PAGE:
Rather than traditional top-down government, today's guest advocates for a bottom-up approach that right sizes the Federal Government’s bureaucracy while re-aligning it with local needs, defined by "we the people".
Rather than traditional top-down government, today's guest (Fred Eberlein) advocates for a bottom-up approach that right sizes the Federal Government’s bureaucracy while re-aligning it with local needs, defined by "we the people".
His book argues that Washington’s complexity and size provide camouflage to a political system corrupted by fundraising-centric politics. With no end in sight to the Federal Government’s chronic inefficiency, his book calls for removing Congress from its control over spending and returning that responsibility to state governments.
Washington will not be fixed by bi-partisanship or budget cuts.
Its reckless spending habits run too deep, as does the need for ever grander political campaigns. A Plan B is needed if the USA we cherish is to endure.
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Brian Nichols 0:01
focusing on winning arguments we're teaching the basic fundamentals of sales and marketing and how we can use them to win in the world of politics teaching you how to meet people where they're at on the issues they care about. Welcome to The Brian Nichols Show. Well, they're both fine and appear on the front Brian Nichols show, get ready to work again 90 degree burn but before we get in there, want to go ahead and purchase thank you for joining us on today's episode of an The Brian Nichols Show I am as always your humble host and today we have a great guest in store for you. But first, let's go ahead and give a shout out to today's sponsor in that is the expat money show head over to the Brian Nichols show.com forward slash expat where you can go ahead and not only check out the expat money Summit, which is gonna be taking place November 7 through November 11. But in the meantime, make sure you go ahead and check out the expat monies podcast because why you want to protect the money you work so hard to earn from the ambulance chasing lawyers, nefarious creditors and greedy on just governments. Please go ahead and join our good buddy in the California because he says I help people just like you to invest internationally secure second passports and residencies, eliminate your tax bill and take advantage of offshore structures so you can travel the world freely and never have to worry about money again. One more time. Brian Nichols show.com, forward slash expat and while you're there, make sure you sign up for the expat money summit podcast or podcast at money Summit. There we go. Taking place November 7 through November 11. It is a virtual summit 50 speakers, five days. And I promise you if you watch for a week, it will leave you laughing all the benefits for a lifetime. So folks with that being said onto today's episode, we have a great guest in store for you. He just wrote a brand new book. And it's taking a brand new approach to the way we deal with the federal government. Fred Eberlein. He's joining us talk about the 90 degree turn. Welcome to The Brian Nichols Show.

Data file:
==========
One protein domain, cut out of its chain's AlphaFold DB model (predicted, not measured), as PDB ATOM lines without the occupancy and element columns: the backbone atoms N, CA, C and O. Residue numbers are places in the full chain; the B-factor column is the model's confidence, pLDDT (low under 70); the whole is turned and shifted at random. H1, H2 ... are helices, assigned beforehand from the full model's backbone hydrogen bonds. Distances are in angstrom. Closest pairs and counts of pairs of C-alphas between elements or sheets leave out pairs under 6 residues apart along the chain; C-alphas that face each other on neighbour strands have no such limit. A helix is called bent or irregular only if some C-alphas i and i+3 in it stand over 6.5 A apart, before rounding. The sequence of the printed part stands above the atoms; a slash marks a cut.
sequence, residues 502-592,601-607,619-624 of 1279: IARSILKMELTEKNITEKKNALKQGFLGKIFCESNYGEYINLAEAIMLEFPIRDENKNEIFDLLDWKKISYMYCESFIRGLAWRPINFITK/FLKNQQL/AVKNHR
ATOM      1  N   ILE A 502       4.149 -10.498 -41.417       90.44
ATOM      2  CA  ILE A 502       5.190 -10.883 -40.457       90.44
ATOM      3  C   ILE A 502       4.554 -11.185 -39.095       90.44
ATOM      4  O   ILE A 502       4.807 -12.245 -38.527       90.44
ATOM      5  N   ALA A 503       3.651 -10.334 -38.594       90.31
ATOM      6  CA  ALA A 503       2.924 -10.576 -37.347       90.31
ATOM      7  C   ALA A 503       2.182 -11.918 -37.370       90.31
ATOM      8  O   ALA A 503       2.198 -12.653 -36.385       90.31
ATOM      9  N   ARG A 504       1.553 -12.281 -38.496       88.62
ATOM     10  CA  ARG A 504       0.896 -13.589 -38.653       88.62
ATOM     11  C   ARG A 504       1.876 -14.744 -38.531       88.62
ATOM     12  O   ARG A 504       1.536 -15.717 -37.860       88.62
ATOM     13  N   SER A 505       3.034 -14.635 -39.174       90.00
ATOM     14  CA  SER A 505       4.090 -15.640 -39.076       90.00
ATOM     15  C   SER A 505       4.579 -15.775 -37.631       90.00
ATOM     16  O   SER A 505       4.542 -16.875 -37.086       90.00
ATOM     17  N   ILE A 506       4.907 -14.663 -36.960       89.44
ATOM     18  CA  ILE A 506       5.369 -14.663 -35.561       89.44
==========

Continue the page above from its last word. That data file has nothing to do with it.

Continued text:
Fred Eberlein 2:05
Thank you, Brian. Pleasure to be here.
Brian Nichols 2:07
Fred, absolutely excited to have you on the program. And definitely looking forward to having this conversation to dig deep into this 90 degree turn that you've presented here to the audience in your new book. But before we get there, please do us a favor, introduce yourself to The Brian Nichols Show audience in your world into where you're taking such a sharp 90 degree turn.
Fred Eberlein 2:30